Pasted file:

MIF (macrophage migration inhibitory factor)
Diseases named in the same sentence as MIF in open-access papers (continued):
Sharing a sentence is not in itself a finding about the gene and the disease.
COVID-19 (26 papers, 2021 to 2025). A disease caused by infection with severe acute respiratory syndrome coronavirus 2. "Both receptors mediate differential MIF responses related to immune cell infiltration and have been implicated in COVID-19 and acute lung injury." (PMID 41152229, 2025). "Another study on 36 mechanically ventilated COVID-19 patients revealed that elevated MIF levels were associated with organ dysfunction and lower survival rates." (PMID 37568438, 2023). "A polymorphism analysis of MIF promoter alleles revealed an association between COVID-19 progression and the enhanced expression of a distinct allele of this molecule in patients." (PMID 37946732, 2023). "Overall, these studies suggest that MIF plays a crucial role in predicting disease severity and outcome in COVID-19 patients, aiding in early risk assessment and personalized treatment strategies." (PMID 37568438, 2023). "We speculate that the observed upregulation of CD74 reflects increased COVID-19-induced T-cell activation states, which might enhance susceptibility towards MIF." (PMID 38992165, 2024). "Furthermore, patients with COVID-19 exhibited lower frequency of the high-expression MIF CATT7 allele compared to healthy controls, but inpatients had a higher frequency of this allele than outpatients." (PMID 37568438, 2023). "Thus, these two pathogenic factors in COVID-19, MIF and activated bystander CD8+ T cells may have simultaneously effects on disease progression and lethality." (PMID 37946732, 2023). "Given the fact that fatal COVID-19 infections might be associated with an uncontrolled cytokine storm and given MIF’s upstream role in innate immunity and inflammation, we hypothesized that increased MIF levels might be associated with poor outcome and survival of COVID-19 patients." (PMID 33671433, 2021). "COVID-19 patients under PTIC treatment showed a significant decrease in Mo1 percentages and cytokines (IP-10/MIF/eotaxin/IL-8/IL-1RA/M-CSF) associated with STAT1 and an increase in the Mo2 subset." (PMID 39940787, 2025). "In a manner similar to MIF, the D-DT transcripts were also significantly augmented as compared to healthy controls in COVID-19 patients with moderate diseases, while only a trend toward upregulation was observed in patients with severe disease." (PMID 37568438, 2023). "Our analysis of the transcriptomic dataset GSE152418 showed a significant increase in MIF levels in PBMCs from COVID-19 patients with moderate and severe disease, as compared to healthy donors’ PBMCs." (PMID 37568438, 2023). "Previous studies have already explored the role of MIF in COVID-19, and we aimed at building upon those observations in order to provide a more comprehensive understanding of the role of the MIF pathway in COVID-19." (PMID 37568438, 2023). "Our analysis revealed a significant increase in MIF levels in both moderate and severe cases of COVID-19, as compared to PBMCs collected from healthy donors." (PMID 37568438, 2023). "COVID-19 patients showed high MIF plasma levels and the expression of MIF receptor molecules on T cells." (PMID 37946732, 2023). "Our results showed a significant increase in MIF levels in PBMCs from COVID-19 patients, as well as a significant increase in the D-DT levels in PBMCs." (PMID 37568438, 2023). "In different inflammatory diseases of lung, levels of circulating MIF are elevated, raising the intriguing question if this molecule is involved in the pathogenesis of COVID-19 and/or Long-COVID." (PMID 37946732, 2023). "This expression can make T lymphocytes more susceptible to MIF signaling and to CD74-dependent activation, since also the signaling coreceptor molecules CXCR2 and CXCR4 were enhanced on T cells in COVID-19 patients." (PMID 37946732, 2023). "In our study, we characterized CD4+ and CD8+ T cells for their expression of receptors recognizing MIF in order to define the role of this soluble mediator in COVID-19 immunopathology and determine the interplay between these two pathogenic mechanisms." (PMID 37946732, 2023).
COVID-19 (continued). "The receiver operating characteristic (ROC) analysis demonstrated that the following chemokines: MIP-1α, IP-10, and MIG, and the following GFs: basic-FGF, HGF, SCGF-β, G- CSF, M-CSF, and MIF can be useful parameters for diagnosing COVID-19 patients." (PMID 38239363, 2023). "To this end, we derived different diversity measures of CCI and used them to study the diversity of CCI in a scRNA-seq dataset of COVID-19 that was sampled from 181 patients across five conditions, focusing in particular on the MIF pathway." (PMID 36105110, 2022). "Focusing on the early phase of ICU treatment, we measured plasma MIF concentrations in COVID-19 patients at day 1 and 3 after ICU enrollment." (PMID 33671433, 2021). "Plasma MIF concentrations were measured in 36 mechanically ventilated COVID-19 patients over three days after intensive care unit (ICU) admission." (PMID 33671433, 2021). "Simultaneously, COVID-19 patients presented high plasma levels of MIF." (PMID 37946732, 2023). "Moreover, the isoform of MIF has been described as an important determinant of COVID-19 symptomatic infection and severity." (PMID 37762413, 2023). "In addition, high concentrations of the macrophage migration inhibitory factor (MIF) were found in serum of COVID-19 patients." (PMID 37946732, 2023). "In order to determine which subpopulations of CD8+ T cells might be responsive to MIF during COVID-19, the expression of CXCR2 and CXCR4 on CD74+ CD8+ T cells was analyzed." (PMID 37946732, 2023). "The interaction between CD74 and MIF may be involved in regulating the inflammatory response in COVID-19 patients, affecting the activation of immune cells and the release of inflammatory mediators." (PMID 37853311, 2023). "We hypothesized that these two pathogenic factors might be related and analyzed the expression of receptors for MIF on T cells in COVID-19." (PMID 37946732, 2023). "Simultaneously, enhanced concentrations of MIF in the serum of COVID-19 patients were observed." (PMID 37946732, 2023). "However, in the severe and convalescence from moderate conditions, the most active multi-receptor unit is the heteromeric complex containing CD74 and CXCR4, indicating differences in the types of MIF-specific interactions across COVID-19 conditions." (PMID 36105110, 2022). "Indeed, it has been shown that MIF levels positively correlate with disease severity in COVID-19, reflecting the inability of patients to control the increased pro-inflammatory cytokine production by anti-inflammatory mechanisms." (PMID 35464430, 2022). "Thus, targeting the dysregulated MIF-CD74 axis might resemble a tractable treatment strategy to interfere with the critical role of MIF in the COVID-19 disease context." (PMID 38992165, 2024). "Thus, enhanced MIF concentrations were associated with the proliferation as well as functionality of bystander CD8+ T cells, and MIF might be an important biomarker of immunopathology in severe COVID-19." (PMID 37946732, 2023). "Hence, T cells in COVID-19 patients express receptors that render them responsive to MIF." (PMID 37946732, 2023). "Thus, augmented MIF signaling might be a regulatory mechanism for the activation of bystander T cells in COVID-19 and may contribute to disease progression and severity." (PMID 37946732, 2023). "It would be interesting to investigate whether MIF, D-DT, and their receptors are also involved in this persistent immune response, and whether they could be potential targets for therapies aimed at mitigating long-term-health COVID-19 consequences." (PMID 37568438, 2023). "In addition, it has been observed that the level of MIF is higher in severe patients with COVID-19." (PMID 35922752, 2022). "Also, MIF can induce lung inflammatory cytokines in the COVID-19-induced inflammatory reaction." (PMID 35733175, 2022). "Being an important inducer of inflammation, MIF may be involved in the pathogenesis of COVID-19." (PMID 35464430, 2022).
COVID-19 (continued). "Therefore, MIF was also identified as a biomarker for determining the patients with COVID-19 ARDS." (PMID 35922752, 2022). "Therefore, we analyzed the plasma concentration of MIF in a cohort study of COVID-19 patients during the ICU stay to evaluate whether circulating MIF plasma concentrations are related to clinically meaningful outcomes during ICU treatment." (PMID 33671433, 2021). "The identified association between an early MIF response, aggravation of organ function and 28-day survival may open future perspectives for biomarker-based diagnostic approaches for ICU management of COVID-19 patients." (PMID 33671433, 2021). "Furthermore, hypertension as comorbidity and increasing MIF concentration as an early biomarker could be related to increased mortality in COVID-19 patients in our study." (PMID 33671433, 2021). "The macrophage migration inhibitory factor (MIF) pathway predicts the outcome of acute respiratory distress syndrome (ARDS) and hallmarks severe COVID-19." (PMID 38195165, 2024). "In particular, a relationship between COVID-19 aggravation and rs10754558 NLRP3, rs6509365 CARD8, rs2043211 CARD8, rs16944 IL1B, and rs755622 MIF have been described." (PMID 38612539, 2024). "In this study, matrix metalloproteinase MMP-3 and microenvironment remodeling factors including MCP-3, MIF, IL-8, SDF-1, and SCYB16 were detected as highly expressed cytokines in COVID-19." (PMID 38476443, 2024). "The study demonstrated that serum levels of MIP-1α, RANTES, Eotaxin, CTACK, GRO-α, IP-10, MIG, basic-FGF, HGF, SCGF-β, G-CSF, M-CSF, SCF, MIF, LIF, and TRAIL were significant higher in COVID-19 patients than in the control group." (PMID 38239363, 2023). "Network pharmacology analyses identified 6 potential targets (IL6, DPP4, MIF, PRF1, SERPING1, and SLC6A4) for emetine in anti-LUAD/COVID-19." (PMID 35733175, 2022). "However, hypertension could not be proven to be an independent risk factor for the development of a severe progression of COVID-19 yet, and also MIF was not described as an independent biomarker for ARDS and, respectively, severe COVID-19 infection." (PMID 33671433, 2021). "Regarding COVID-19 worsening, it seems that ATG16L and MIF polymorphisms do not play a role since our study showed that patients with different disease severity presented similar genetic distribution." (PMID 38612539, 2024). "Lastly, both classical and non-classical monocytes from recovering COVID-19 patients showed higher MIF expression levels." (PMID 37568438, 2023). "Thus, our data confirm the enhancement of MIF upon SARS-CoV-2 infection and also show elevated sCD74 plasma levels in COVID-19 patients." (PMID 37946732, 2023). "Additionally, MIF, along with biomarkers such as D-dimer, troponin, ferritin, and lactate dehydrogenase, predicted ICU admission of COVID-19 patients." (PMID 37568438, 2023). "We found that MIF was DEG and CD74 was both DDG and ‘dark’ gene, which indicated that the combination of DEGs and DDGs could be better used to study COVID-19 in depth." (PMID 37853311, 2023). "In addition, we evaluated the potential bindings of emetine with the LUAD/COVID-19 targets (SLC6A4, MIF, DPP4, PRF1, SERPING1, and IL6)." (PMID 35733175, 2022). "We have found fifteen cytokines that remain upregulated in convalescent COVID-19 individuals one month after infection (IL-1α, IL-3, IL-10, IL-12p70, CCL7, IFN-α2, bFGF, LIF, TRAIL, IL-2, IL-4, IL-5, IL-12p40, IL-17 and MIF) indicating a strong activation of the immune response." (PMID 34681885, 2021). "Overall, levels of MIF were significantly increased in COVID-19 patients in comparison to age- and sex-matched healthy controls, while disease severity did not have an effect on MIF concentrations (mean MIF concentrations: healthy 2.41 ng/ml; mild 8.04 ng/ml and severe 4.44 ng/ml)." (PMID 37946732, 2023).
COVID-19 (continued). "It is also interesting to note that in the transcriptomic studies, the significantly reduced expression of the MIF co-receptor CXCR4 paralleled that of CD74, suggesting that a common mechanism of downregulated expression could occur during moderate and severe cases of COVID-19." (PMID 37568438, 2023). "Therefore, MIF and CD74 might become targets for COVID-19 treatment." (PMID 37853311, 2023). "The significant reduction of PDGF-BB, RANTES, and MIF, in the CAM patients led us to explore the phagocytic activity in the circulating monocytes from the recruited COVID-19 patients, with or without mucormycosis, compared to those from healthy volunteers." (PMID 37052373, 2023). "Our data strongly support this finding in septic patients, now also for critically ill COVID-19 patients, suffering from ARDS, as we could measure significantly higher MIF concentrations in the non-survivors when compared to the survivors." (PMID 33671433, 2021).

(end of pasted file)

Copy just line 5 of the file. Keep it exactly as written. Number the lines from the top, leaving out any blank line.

COVID-19 (continued). "The receiver operating characteristic (ROC) analysis demonstrated that the following chemokines: MIP-1α, IP-10, and MIG, and the following GFs: basic-FGF, HGF, SCGF-β, G- CSF, M-CSF, and MIF can be useful parameters for diagnosing COVID-19 patients." (PMID 38239363, 2023). "To this end, we derived different diversity measures of CCI and used them to study the diversity of CCI in a scRNA-seq dataset of COVID-19 that was sampled from 181 patients across five conditions, focusing in particular on the MIF pathway." (PMID 36105110, 2022). "Focusing on the early phase of ICU treatment, we measured plasma MIF concentrations in COVID-19 patients at day 1 and 3 after ICU enrollment." (PMID 33671433, 2021). "Plasma MIF concentrations were measured in 36 mechanically ventilated COVID-19 patients over three days after intensive care unit (ICU) admission." (PMID 33671433, 2021). "Simultaneously, COVID-19 patients presented high plasma levels of MIF." (PMID 37946732, 2023). "Moreover, the isoform of MIF has been described as an important determinant of COVID-19 symptomatic infection and severity." (PMID 37762413, 2023). "In addition, high concentrations of the macrophage migration inhibitory factor (MIF) were found in serum of COVID-19 patients." (PMID 37946732, 2023). "In order to determine which subpopulations of CD8+ T cells might be responsive to MIF during COVID-19, the expression of CXCR2 and CXCR4 on CD74+ CD8+ T cells was analyzed." (PMID 37946732, 2023). "The interaction between CD74 and MIF may be involved in regulating the inflammatory response in COVID-19 patients, affecting the activation of immune cells and the release of inflammatory mediators." (PMID 37853311, 2023). "We hypothesized that these two pathogenic factors might be related and analyzed the expression of receptors for MIF on T cells in COVID-19." (PMID 37946732, 2023). "Simultaneously, enhanced concentrations of MIF in the serum of COVID-19 patients were observed." (PMID 37946732, 2023). "However, in the severe and convalescence from moderate conditions, the most active multi-receptor unit is the heteromeric complex containing CD74 and CXCR4, indicating differences in the types of MIF-specific interactions across COVID-19 conditions." (PMID 36105110, 2022). "Indeed, it has been shown that MIF levels positively correlate with disease severity in COVID-19, reflecting the inability of patients to control the increased pro-inflammatory cytokine production by anti-inflammatory mechanisms." (PMID 35464430, 2022). "Thus, targeting the dysregulated MIF-CD74 axis might resemble a tractable treatment strategy to interfere with the critical role of MIF in the COVID-19 disease context." (PMID 38992165, 2024). "Thus, enhanced MIF concentrations were associated with the proliferation as well as functionality of bystander CD8+ T cells, and MIF might be an important biomarker of immunopathology in severe COVID-19." (PMID 37946732, 2023). "Hence, T cells in COVID-19 patients express receptors that render them responsive to MIF." (PMID 37946732, 2023). "Thus, augmented MIF signaling might be a regulatory mechanism for the activation of bystander T cells in COVID-19 and may contribute to disease progression and severity." (PMID 37946732, 2023). "It would be interesting to investigate whether MIF, D-DT, and their receptors are also involved in this persistent immune response, and whether they could be potential targets for therapies aimed at mitigating long-term-health COVID-19 consequences." (PMID 37568438, 2023). "In addition, it has been observed that the level of MIF is higher in severe patients with COVID-19." (PMID 35922752, 2022). "Also, MIF can induce lung inflammatory cytokines in the COVID-19-induced inflammatory reaction." (PMID 35733175, 2022). "Being an important inducer of inflammation, MIF may be involved in the pathogenesis of COVID-19." (PMID 35464430, 2022).